The first week on board ended with a stop in Port Said and a whole days sailing through the Suez Canal. Despite the heat outside on deck, it was fascinating watching the desert alternating with greenery, camels and in the far distance the distinct shapes of the pyramids. One more stop in Suez and then it was into the Red Sea. So far so good, meals are still excellent, I am learning English with a Japanese English teacher who offered free lessons because I was nice to her two small children.There is time for swimming, sun baking and children’s parties. At 12 I am considered on the borderline to attend those but being a very young (and ostensibly persuasive) 12-year-old I managed to talk my way into these.
“It’s bad” – so begins my mother’s entry in her diary on the day we sail into the Indian ocean. And it was bad, more than half the people on board were affected by sea sickness, me included. The ship was rocking quite significantly so that holding onto side rails was a necessity when walking through the corridors or on deck. The worst part was the inability to eat and keep food down. So whilst the buffet tables at lunch and dinner still looked extremely enticing, the only food I could eat during that time were dried biscuits and some fruit.
Our lovely, gentle sea-faring , beautiful ship had changed to a rocking, reeling, grey giant where being on deck and watching the white crests of large waves was infinitely better than below where the rocking was far exaggerated and the smell was often putrid. People moved about in an almost zombie-like way and tended to lie down on deck chairs every 5 minutes to regain their energy. One of regular our waiters came to see me, concerned that Miss Potatoes had not been seen at dinner and what should they do with all the potatoes they had saved for me.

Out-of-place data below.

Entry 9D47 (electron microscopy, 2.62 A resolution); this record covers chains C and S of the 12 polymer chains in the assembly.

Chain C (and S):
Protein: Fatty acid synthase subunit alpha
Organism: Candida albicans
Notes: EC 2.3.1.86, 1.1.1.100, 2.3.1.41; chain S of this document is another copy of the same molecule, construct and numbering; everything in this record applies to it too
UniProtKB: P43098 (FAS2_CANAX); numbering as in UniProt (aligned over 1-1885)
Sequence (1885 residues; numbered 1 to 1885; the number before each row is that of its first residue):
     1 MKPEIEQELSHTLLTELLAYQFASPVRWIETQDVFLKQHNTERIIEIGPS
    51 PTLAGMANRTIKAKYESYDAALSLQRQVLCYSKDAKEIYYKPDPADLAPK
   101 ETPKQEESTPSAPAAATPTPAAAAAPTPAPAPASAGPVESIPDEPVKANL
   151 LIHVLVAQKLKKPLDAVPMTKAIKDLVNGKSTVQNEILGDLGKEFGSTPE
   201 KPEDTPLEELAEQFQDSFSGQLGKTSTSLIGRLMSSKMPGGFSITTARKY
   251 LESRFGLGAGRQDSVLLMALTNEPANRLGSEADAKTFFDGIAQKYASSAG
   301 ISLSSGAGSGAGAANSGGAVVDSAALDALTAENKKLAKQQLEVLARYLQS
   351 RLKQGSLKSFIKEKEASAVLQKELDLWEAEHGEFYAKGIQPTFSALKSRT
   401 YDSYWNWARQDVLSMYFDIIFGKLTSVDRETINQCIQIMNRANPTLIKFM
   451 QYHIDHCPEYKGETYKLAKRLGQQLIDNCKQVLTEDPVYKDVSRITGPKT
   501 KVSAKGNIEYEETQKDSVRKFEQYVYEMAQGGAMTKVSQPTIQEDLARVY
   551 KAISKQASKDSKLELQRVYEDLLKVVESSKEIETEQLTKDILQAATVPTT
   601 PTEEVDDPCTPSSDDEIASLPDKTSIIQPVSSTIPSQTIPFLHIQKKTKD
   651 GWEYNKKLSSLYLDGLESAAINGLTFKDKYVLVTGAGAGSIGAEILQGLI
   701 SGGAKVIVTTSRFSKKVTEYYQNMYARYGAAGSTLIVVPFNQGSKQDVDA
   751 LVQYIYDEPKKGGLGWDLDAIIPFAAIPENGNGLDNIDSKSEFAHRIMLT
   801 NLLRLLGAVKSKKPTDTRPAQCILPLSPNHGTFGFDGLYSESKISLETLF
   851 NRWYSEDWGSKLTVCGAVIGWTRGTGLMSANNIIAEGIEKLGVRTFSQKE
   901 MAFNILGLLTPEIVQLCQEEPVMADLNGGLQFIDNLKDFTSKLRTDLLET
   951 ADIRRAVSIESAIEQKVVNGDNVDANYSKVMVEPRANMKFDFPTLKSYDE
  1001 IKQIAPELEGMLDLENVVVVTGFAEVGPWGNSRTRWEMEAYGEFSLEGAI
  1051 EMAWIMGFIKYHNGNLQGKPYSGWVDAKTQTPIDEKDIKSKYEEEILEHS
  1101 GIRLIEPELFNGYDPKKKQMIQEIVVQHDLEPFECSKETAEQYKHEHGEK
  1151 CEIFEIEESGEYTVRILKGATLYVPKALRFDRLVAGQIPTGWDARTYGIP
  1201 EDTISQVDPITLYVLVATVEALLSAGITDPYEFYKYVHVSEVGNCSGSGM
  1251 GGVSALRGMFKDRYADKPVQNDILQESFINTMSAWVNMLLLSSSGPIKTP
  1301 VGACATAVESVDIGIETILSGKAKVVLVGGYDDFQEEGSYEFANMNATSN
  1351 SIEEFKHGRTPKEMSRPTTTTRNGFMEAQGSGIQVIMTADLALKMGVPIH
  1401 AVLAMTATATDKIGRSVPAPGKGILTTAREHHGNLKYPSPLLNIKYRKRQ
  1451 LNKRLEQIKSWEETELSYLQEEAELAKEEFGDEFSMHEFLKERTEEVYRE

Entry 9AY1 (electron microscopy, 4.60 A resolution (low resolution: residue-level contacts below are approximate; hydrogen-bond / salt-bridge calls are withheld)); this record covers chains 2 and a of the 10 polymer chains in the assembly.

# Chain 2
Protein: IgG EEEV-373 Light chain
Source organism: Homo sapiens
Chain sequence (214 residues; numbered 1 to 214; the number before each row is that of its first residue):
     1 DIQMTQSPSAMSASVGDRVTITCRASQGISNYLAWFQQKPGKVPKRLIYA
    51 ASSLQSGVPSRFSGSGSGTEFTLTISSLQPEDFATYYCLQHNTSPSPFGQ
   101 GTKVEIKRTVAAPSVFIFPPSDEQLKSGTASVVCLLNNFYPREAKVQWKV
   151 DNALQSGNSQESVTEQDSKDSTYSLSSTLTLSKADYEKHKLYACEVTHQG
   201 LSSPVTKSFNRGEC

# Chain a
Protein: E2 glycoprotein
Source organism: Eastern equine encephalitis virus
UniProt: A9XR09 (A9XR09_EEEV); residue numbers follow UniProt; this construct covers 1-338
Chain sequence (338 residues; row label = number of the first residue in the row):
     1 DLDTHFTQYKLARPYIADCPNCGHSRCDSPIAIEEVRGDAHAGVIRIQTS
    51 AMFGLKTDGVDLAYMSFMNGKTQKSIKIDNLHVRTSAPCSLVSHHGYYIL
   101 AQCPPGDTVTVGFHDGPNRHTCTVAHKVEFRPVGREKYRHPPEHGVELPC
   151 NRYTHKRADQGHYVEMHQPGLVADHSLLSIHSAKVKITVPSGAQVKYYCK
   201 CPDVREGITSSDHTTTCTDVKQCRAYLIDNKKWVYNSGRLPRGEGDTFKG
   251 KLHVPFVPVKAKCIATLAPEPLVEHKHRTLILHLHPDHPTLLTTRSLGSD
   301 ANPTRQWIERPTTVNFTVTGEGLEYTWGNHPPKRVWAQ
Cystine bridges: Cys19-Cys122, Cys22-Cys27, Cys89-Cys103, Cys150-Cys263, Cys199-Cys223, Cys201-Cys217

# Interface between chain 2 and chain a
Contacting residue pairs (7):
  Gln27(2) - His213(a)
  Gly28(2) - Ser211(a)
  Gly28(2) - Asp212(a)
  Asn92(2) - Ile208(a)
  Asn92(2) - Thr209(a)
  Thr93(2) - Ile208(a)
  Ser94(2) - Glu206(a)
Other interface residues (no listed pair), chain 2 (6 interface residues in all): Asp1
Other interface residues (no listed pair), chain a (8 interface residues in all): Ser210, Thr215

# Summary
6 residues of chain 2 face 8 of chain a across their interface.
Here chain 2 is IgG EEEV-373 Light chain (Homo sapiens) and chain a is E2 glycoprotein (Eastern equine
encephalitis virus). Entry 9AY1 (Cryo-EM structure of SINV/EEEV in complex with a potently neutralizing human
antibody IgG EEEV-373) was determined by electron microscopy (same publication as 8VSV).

Despite being seriously sea sick and not eating a lot, there were fun times. Another children’s party, crossing the equator with a celebration overseen by King Neptune, a prize in winning a twist dance competition, seeing films in the cinema, these were all interspersed with lots of lying down on deck chairs or in our cabin.
As with everything, the sea sickness also passed and we learnt that tomorrow we would be arriving in our first Australian port, Fremantle. Two hours of queuing up (worse than waiting for potatoes in Teplice) we stepped onto Australian soul, our ‘new world’. Four days later we docked in Melbourne where many Italians disembarked. This disembarkation was performed in typical Italian fashion with lots of noise, animation and general disorganisation. Little did I realise at the time that many years later Melbourne would become my home and that the Italian way and enjoyment of life would be an ideal rather than an irritation when in enclosed spaces. The boat suddenly became very quiet, there was no opening of doors at all times of day and night, no shouting at children and at each other. In a way it was quite sad too, as many of the people we became friends with had now left.We were no longer sea-sick so at least could enjoy the last few days just as we had started at the beginning of our journey.
Despite the seasickness it was an amazing journey, one that has left me with many memories and a newly discovered wonder of the big, wide world of which I had only dreamed and imagined in the 12 years I lived in Czechoslovakia. One unfortunate repercussion of the five weeks spent on the boat, with three of those feeling sea sick, was that it would take many years and many attempts to feel comfortable on a ship or boat, no matter what size it was or where it was sailing.
But for now my life was about to change, there would be many things to get used to, a new language to master, a different schooling system. On disembarking in Sydney, our new home, the excitement at Circular Quay was palpable, with streamers and confetti, hundreds of people waving and welcoming the many migrants who had decided to leave Europe for the ‘new world’. I was happy and felt welcome, not the least by my father , grandmother and my uncle and aunt, who had very generously enabled us all to make this long and rather expensive journey. To them I am indeed very grateful.
PS. To learn of the new beginnings in Sydney keep following my blog.